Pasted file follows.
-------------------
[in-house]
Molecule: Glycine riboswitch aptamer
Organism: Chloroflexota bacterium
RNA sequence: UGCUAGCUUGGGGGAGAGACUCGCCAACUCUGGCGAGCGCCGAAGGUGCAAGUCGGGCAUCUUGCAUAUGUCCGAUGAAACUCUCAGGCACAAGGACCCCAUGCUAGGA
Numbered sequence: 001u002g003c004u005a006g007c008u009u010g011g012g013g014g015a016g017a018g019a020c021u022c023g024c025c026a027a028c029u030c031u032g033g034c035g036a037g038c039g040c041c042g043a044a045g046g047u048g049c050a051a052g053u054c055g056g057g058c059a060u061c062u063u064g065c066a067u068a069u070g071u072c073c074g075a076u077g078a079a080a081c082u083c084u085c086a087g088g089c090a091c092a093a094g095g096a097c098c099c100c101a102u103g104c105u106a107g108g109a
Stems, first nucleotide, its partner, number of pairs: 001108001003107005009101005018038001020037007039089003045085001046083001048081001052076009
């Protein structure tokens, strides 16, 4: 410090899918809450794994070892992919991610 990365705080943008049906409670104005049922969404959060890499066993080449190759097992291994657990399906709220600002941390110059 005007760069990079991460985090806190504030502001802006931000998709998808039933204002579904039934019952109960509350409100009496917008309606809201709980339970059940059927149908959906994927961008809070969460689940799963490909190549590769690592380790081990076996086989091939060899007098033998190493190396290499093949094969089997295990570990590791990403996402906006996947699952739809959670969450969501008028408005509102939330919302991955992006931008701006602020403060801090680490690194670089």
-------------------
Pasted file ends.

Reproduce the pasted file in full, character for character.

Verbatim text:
[in-house]
Molecule: Glycine riboswitch aptamer
Organism: Chloroflexota bacterium
RNA sequence: UGCUAGCUUGGGGGAGAGACUCGCCAACUCUGGCGAGCGCCGAAGGUGCAAGUCGGGCAUCUUGCAUAUGUCCGAUGAAACUCUCAGGCACAAGGACCCCAUGCUAGGA
Numbered sequence: 001u002g003c004u005a006g007c008u009u010g011g012g013g014g015a016g017a018g019a020c021u022c023g024c025c026a027a028c029u030c031u032g033g034c035g036a037g038c039g040c041c042g043a044a045g046g047u048g049c050a051a052g053u054c055g056g057g058c059a060u061c062u063u064g065c066a067u068a069u070g071u072c073c074g075a076u077g078a079a080a081c082u083c084u085c086a087g088g089c090a091c092a093a094g095g096a097c098c099c100c101a102u103g104c105u106a107g108g109a
Stems, first nucleotide, its partner, number of pairs: 001108001003107005009101005018038001020037007039089003045085001046083001048081001052076009
């Protein structure tokens, strides 16, 4: 410090899918809450794994070892992919991610 990365705080943008049906409670104005049922969404959060890499066993080449190759097992291994657990399906709220600002941390110059 005007760069990079991460985090806190504030502001802006931000998709998808039933204002579904039934019952109960509350409100009496917008309606809201709980339970059940059927149908959906994927961008809070969460689940799963490909190549590769690592380790081990076996086989091939060899007098033998190493190396290499093949094969089997295990570990590791990403996402906006996947699952739809959670969450969501008028408005509102939330919302991955992006931008701006602020403060801090680490690194670089």